Do It Yourself: How To Use Sandpaper Fast And Effectively

Sand paper is for smoothing down rough surfaces, technical tips on how you can use it quickly and properly.

In the old days, "sandpaper" could be defined as being "actual grains of sand that are glued onto a paper backing." Nowadays, "sandpaper" can be defined as abrasive grit that is attached to a strong paper backing or cloth. Actual grains of sand are no longer used. Instead, the grit is now composed of aluminum oxide, silicon carbide, and garnet.

Whatever the grit is made from, sandpaper is the "paper of choice" when it comes to removing, smoothing, sharpening, polishing, and shaping objects and materials. There are several different types of sandpaper for many different applications. In order to use sandpaper fast and effectively, you will need to choose the proper type for the project you are working on.

It can be rather confusing figuring out what grit, as well as what grit size you need, for every application. Many times, if you are sanding coats of paint, for example, the paint container will instruct you on what type of sandpaper to use; that's an added plus!



A number represents the size of the grit. The number, in turn, is used to grade the sandpaper. On the high and low ends of the scale, forty is the coarsest (largest) grade grit, while four hundred is the finest (smallest) grit available. In between that, fifty to sixty grade is still coarse; eighty to one hundred is considered medium coarse; one hundred and twenty to one hundred and fifty is medium coarse; one hundred and eighty to two hundred and twenty is considered fine; and two hundred and forty and up is a very fine grade of sandpaper.

Now, as for the types of sandpaper, the aluminum oxide is suitable for many applications because it is sharp. It allows you to sand down an object or surface fast and effectively. The silicon carbide is suitable for sanding in between coats of wood finishes, such as varnish or polyurethane. And, finally, the garnet - grit sandpaper is great for smoothing out scratches made by previous sanding. You can easily identify what type of sandpaper you have by checking the paper backing. Every piece is marked with the grit size or with the grade number.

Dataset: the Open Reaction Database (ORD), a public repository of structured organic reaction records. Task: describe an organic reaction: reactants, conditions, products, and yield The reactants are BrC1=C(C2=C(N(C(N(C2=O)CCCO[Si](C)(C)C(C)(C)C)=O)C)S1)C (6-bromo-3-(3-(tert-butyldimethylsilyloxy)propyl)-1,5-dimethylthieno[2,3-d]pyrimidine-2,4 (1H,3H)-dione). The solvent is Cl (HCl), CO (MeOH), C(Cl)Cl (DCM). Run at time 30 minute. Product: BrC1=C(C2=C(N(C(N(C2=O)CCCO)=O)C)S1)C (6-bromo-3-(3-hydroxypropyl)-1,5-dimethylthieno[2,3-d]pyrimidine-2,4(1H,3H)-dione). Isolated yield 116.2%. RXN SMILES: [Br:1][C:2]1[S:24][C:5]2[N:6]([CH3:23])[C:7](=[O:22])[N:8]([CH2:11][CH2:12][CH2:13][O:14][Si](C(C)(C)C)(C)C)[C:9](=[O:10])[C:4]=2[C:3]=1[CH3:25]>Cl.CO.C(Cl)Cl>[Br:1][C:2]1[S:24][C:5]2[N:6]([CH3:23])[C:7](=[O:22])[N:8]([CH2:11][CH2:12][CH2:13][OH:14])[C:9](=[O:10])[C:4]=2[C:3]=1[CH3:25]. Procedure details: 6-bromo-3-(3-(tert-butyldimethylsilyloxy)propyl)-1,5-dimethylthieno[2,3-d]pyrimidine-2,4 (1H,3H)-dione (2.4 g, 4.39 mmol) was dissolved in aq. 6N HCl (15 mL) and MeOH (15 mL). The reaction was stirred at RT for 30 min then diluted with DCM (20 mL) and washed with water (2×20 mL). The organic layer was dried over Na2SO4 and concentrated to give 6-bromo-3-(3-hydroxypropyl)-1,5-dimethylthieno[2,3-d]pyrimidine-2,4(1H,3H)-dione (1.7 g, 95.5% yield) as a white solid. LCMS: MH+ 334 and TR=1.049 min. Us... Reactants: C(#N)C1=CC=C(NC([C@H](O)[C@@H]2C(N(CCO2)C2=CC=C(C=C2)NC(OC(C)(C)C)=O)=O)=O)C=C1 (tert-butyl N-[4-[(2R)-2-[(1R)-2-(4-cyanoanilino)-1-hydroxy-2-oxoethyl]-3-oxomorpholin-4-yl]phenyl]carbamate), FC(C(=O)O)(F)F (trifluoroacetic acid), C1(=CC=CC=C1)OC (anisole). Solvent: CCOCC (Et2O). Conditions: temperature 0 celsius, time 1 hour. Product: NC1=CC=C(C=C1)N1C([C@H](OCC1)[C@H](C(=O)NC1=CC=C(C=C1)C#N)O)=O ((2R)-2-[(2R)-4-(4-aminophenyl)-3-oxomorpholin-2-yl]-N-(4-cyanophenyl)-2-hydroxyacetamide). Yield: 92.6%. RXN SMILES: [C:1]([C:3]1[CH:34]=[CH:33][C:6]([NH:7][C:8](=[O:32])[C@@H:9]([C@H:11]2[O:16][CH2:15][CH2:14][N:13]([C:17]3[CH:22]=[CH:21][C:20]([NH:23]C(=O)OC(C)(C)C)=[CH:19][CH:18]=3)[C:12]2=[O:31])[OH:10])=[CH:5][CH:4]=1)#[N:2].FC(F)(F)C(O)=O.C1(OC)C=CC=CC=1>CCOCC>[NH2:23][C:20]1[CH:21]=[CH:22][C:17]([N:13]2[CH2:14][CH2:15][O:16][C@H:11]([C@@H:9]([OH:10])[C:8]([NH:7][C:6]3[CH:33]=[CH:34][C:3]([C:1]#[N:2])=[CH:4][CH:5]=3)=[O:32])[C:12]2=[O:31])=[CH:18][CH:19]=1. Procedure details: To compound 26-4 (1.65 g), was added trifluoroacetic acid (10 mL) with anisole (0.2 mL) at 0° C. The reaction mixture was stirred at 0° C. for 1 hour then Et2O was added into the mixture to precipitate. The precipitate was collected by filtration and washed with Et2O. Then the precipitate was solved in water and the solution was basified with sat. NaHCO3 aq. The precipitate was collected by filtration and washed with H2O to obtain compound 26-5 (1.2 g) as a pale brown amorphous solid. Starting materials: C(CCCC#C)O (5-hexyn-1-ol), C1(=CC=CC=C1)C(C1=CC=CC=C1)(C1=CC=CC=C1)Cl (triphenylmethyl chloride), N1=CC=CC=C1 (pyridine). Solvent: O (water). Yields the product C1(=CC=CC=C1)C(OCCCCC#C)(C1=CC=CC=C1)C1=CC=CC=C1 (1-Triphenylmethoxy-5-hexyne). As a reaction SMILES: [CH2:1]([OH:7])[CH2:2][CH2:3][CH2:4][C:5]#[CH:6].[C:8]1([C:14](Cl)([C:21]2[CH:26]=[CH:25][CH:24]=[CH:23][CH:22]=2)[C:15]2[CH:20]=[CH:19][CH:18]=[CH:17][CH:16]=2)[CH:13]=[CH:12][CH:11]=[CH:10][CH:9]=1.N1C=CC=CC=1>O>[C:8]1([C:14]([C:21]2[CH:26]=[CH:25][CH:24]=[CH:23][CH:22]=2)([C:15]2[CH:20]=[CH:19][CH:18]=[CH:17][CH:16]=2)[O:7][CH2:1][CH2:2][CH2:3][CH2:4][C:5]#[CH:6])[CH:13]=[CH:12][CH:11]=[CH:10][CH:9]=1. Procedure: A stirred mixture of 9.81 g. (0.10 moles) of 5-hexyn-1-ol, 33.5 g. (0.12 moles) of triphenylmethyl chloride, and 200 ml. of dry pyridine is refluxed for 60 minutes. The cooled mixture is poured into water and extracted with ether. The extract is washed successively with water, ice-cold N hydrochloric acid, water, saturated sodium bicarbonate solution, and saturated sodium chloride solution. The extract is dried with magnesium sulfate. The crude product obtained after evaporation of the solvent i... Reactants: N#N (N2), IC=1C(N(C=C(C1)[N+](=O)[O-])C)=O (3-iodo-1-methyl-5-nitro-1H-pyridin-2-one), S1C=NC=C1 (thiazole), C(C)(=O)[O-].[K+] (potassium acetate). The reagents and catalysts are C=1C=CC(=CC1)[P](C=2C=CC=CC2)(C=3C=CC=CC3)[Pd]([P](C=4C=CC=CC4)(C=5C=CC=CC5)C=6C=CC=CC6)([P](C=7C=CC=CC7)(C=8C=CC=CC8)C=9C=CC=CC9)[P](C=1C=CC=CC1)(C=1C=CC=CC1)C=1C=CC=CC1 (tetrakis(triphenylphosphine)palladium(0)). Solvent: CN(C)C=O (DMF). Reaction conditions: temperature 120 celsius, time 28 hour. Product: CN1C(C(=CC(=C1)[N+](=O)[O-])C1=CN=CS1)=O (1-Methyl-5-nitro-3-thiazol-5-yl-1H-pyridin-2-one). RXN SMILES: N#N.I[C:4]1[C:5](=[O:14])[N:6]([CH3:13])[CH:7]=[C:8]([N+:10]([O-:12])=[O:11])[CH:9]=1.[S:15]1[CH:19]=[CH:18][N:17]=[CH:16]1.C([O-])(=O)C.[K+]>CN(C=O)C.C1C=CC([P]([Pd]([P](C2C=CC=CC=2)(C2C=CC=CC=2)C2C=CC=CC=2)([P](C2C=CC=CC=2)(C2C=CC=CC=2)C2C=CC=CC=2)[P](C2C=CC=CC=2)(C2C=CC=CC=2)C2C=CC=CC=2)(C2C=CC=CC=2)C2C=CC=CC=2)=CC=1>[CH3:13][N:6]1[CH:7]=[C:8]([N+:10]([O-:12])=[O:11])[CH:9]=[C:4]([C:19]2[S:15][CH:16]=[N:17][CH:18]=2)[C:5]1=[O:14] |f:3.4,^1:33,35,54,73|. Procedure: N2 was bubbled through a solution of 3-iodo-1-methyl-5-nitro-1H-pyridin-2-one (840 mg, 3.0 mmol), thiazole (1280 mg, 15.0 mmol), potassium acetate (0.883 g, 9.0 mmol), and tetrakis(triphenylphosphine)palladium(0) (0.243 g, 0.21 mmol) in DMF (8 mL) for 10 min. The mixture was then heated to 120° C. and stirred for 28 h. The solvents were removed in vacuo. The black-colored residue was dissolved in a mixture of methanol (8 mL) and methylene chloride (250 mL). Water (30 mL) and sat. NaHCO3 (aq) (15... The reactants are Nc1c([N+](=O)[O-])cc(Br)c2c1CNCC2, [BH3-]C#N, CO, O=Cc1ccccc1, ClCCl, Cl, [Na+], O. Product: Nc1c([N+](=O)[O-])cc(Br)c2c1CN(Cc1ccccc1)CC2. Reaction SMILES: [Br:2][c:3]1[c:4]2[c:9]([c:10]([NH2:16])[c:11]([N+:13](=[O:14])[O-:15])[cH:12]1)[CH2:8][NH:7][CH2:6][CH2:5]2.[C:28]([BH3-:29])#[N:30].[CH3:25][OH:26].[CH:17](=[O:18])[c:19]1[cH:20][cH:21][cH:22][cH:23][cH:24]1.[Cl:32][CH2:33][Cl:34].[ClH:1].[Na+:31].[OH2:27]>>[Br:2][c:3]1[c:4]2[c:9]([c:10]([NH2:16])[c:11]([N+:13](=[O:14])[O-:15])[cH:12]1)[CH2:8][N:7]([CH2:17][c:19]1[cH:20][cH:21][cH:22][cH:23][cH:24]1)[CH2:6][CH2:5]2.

There are also two types of sandpaper in regards to the pattern of the grit. If a piece of sandpaper is considered to be a "closed grit", that means that it is completely covered with grit. If a piece is considered to be an "open grit", that means that only about fifty per cent of the paper is covered with grit. While the "closed grit" sandpaper can work fast and effectively, it can often tend to clog up with the material that is being sanded.

In order to use sandpaper fast and effectively, you need to always choose and use the correct type for the project at hand. If you want to end up with a smooth surface, you will need to start with a coarse paper. Then, as you sand the surface down, keep changing the grade of the sandpaper you are using until the surface reaches its desired smoothness.

Don't use excessive force when you are using sandpaper either. This will only cause the sandpaper to wear out prematurely. It can also damage the surface that you are sanding. Allow the paper to do the work for you!

When you are sanding wood, be sure that you move the sandpaper in the same direction as the wood grain. This practice will help avoid making scratches in the wood and roughening up the grain. On all other surfaces, you should move the sandpaper in a circular motion.

Finally, in order to use sandpaper fast and effectively, make sure to stop periodically and check the grit of the piece. If it is clogged up with the material that is being sanded, clean coarse grit out with a brush. If the grit is fine, you can use an old, rough cloth.

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